Good ideas with bad execution, or good execution of what should be bad ideas - an analysis of inferior, off-beat or malfunctioning products, and how other people's failures can help us design better stuff.
Needless Math: That “Handy” Half Gallon Measure!
Engineers are great with calculations, but needless math can be really irritating.
Take Jon Titus’ experience with this bottle of fuel stabilizer and the instructions for mixing it with gas:
“Before I fueled my new snow blower I mixed some “fuel stabilizer” with the 2 gallons of gas I got at the local market. The fuel-stabilizer instructions explain that one ounce of stabilizer will preserve 2.5 gallons of gas. So, I had to do the math and came up with 0.8 ounces of stabilizer. The plastic bottle of stabilizer has embossed volumes marked in one-ounce (left side of bottle) and 50-milliliter (right side of bottle) increments. So I dumped out about one ounce and figured that would do. Because people buy gasoline in gallon quantities here in the US, why wouldn’t the company mark its bottles in units of “gallons”, so you add stabilizer right out of the bottle for the number of gallons of gas you have? Why force people to go through the gallons-of-gas to ounces-of-stabilizer step? Beats me.”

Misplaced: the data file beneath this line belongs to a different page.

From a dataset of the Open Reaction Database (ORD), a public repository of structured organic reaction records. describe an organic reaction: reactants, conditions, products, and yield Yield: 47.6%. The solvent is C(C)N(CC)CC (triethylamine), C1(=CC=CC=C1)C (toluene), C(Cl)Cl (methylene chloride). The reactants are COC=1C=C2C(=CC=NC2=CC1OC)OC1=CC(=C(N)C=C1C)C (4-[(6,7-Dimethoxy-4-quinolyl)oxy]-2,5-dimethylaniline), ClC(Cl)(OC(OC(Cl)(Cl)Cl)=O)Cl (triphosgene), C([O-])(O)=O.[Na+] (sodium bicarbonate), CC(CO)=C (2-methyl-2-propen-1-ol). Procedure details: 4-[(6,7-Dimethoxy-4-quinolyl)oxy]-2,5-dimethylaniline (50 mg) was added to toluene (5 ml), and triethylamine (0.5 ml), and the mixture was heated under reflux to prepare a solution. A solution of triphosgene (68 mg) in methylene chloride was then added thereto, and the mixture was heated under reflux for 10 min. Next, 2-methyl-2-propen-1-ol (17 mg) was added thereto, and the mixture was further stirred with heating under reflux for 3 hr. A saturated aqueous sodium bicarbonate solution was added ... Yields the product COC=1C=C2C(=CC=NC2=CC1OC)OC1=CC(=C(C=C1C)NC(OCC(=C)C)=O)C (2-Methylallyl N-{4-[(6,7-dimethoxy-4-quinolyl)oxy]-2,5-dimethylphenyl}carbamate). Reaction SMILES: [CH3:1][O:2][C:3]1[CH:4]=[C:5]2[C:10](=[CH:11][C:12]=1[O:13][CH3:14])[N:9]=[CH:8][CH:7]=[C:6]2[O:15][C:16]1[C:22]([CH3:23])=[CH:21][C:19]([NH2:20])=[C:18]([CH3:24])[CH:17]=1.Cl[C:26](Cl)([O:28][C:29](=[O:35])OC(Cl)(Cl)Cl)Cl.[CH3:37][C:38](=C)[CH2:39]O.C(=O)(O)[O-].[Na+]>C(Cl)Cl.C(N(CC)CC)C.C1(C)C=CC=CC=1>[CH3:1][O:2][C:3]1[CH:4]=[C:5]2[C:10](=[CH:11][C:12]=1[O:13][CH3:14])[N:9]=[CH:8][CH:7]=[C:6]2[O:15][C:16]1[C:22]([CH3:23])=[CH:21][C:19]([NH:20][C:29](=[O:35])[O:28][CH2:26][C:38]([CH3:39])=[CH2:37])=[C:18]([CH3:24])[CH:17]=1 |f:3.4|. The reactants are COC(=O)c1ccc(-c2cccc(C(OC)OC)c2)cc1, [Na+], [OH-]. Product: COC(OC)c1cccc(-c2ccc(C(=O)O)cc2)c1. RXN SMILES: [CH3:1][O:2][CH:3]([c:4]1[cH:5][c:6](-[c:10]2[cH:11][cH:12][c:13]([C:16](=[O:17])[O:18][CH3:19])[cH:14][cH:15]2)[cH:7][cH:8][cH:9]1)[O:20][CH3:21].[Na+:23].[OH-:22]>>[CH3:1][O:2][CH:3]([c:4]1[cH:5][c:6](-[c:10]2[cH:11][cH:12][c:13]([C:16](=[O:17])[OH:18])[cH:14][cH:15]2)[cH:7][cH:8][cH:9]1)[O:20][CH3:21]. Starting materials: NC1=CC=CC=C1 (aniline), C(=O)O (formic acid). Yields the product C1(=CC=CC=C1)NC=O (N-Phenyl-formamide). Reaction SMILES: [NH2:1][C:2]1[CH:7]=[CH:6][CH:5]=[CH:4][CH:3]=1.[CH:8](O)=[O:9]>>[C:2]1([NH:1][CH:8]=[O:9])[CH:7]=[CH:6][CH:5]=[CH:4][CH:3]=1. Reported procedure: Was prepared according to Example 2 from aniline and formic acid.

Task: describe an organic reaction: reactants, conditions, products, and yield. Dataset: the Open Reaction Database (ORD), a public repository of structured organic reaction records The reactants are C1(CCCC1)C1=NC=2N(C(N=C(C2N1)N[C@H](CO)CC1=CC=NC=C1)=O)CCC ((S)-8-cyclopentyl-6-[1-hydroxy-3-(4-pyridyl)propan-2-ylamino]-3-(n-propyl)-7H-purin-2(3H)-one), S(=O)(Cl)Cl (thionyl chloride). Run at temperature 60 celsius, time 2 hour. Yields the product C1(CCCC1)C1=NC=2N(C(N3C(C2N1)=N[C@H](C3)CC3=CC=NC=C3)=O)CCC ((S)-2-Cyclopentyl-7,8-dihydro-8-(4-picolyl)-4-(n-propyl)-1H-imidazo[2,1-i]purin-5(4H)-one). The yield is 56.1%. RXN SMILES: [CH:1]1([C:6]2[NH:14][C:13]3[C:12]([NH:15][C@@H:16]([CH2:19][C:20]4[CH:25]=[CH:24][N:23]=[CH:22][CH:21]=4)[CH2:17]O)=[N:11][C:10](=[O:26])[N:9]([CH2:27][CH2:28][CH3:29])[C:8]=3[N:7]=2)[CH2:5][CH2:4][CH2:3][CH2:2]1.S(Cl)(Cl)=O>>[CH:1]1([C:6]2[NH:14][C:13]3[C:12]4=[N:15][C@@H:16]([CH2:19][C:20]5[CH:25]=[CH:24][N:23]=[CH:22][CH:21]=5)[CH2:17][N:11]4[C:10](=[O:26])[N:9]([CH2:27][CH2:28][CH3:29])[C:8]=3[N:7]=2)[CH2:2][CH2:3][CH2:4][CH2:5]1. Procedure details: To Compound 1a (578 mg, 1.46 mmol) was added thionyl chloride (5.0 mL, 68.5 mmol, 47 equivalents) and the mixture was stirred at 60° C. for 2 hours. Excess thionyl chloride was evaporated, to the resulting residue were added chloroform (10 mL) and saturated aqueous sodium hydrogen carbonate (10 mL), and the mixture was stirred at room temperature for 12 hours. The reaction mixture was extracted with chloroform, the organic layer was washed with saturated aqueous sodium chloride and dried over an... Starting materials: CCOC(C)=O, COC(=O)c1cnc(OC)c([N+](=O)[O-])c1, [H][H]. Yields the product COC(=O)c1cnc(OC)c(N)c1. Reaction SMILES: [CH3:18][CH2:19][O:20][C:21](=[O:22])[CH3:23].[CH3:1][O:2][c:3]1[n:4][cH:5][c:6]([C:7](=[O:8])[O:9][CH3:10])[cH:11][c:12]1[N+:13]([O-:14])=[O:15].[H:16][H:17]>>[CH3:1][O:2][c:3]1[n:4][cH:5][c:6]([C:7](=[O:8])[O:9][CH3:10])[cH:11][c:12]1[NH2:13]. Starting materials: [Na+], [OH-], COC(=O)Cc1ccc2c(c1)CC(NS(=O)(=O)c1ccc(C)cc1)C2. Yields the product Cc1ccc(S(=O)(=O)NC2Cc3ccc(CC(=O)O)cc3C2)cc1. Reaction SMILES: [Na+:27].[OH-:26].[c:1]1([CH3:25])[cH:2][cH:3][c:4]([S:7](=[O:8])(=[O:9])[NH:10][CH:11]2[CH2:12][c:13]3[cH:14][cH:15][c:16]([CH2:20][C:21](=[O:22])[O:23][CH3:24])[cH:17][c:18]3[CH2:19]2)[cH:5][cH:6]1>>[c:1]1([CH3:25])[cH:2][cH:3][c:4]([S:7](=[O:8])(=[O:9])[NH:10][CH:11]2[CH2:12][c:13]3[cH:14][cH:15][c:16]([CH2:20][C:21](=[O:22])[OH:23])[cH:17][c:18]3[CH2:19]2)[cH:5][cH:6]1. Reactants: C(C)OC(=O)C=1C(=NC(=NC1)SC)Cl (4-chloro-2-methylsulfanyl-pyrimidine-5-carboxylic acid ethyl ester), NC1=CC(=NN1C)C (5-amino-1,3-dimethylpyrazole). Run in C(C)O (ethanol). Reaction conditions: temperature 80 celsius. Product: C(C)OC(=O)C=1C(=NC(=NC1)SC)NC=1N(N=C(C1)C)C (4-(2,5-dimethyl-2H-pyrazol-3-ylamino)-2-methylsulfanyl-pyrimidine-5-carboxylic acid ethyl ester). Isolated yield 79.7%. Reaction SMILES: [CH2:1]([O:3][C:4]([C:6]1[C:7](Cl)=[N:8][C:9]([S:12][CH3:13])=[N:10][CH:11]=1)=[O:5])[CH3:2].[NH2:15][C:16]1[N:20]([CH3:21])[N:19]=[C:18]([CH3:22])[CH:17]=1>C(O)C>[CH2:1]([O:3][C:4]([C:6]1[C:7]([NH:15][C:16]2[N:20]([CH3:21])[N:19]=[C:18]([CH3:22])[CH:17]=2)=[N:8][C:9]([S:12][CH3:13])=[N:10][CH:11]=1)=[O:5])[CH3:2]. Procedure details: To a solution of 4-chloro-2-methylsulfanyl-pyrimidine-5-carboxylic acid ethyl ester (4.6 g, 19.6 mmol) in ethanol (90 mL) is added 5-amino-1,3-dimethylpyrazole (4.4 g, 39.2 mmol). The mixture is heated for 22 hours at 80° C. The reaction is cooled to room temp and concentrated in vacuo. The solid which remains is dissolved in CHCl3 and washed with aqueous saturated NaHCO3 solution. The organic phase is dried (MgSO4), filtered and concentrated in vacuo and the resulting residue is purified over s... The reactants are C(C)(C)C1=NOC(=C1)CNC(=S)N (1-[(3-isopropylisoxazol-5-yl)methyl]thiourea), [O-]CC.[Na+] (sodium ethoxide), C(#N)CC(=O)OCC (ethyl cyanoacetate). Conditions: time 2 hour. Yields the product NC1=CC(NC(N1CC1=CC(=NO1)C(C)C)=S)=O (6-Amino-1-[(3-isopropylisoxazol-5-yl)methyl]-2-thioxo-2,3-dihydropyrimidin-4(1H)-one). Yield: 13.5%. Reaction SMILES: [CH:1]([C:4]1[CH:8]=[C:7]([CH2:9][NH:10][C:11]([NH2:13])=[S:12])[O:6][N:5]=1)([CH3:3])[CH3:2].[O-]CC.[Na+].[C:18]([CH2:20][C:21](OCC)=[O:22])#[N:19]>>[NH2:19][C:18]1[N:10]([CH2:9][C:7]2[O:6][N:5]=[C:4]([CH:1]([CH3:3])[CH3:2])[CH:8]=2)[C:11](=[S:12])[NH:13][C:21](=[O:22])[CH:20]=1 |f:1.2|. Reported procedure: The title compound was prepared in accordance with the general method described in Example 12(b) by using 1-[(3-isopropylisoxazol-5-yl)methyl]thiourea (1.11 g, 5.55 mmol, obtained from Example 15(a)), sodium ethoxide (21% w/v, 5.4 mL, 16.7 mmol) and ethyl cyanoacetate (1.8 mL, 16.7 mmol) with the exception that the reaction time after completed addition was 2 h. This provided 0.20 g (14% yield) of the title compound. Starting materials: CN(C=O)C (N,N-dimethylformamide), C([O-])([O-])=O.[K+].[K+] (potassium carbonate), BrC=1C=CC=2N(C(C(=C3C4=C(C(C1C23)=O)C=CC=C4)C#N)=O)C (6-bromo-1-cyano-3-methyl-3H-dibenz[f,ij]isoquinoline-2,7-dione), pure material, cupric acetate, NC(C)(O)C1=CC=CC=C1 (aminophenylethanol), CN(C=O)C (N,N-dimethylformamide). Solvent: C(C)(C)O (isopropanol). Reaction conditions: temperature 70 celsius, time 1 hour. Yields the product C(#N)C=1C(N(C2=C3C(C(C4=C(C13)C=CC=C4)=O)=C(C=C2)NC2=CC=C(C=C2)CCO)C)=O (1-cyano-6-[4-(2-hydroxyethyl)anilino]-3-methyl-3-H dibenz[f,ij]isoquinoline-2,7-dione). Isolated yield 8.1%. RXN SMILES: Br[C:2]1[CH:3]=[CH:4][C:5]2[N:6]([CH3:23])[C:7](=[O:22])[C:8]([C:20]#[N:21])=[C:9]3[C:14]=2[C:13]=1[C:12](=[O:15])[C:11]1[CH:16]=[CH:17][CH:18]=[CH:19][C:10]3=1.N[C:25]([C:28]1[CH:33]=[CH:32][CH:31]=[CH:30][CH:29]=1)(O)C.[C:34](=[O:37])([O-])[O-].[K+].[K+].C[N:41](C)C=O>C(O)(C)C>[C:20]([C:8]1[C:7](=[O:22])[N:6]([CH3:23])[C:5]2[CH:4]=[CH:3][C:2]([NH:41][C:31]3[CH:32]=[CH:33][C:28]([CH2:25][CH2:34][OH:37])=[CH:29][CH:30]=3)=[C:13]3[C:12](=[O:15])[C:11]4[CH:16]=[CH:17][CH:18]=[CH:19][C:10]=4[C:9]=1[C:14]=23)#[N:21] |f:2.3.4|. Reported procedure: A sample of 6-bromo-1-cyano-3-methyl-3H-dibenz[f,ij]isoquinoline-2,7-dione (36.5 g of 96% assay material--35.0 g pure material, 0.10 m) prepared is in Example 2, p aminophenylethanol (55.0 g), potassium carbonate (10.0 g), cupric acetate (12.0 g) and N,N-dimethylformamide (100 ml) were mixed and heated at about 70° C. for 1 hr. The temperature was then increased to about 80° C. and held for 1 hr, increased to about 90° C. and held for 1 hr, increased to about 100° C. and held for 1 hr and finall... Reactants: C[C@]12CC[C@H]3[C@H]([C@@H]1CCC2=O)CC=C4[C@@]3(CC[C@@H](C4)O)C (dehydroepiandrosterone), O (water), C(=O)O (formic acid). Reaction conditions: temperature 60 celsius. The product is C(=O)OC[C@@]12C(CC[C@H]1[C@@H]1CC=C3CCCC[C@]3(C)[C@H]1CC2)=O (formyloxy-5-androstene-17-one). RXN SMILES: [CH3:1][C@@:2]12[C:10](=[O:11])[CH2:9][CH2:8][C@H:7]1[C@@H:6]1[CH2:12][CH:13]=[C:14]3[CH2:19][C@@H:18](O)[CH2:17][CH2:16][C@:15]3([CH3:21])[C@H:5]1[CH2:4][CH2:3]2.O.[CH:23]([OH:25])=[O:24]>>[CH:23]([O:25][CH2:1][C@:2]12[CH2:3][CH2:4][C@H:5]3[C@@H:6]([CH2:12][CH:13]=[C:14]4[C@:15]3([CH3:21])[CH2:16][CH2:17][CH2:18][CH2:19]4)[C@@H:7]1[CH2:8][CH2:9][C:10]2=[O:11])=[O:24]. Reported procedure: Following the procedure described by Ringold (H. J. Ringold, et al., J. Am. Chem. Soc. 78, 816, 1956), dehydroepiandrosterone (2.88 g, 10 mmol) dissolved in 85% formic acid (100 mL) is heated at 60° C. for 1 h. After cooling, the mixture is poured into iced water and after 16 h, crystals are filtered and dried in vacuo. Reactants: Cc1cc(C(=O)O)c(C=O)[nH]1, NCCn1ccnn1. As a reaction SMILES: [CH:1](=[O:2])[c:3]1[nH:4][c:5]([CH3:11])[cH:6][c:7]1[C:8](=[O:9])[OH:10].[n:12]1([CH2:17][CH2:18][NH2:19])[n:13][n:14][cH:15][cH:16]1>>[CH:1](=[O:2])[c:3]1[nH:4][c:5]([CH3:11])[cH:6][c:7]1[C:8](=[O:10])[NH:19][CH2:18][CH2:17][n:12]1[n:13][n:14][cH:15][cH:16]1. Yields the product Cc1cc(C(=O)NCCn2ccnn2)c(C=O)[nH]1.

I call this kind of inside-out–thinking the ”Center of the Universe” syndrome.